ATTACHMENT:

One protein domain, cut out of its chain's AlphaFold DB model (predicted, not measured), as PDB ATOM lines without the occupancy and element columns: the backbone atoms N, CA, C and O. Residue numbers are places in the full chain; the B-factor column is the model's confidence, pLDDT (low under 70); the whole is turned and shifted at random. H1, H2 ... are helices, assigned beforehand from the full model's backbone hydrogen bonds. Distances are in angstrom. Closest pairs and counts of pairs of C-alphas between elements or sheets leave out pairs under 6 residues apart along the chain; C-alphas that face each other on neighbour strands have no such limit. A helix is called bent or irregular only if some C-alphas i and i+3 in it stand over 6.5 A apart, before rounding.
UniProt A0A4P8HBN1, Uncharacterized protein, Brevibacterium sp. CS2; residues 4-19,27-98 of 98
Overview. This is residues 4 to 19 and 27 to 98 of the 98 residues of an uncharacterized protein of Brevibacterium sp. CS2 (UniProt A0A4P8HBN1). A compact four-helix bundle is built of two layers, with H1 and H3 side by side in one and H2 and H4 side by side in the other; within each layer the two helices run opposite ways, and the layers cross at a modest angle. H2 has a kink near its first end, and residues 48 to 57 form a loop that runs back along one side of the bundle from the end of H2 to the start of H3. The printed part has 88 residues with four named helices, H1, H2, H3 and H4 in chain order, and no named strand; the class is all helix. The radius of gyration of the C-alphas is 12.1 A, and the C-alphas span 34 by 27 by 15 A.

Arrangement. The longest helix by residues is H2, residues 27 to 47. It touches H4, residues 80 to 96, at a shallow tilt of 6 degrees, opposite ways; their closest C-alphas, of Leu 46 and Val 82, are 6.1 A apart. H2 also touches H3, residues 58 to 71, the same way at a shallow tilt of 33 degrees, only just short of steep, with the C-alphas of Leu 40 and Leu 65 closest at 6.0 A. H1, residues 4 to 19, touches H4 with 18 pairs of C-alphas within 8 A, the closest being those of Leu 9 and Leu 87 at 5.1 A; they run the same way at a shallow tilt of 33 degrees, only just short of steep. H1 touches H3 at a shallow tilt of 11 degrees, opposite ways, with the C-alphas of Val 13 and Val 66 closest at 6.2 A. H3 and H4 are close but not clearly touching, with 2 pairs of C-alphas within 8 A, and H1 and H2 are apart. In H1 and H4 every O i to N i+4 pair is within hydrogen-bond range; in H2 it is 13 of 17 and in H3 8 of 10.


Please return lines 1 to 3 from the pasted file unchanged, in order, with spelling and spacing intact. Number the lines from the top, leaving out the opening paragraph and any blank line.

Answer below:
UniProt A0A4P8HBN1, Uncharacterized protein, Brevibacterium sp. CS2; residues 4-19,27-98 of 98
Overview. This is residues 4 to 19 and 27 to 98 of the 98 residues of an uncharacterized protein of Brevibacterium sp. CS2 (UniProt A0A4P8HBN1). A compact four-helix bundle is built of two layers, with H1 and H3 side by side in one and H2 and H4 side by side in the other; within each layer the two helices run opposite ways, and the layers cross at a modest angle. H2 has a kink near its first end, and residues 48 to 57 form a loop that runs back along one side of the bundle from the end of H2 to the start of H3. The printed part has 88 residues with four named helices, H1, H2, H3 and H4 in chain order, and no named strand; the class is all helix. The radius of gyration of the C-alphas is 12.1 A, and the C-alphas span 34 by 27 by 15 A.

Arrangement. The longest helix by residues is H2, residues 27 to 47. It touches H4, residues 80 to 96, at a shallow tilt of 6 degrees, opposite ways; their closest C-alphas, of Leu 46 and Val 82, are 6.1 A apart. H2 also touches H3, residues 58 to 71, the same way at a shallow tilt of 33 degrees, only just short of steep, with the C-alphas of Leu 40 and Leu 65 closest at 6.0 A. H1, residues 4 to 19, touches H4 with 18 pairs of C-alphas within 8 A, the closest being those of Leu 9 and Leu 87 at 5.1 A; they run the same way at a shallow tilt of 33 degrees, only just short of steep. H1 touches H3 at a shallow tilt of 11 degrees, opposite ways, with the C-alphas of Val 13 and Val 66 closest at 6.2 A. H3 and H4 are close but not clearly touching, with 2 pairs of C-alphas within 8 A, and H1 and H2 are apart. In H1 and H4 every O i to N i+4 pair is within hydrogen-bond range; in H2 it is 13 of 17 and in H3 8 of 10.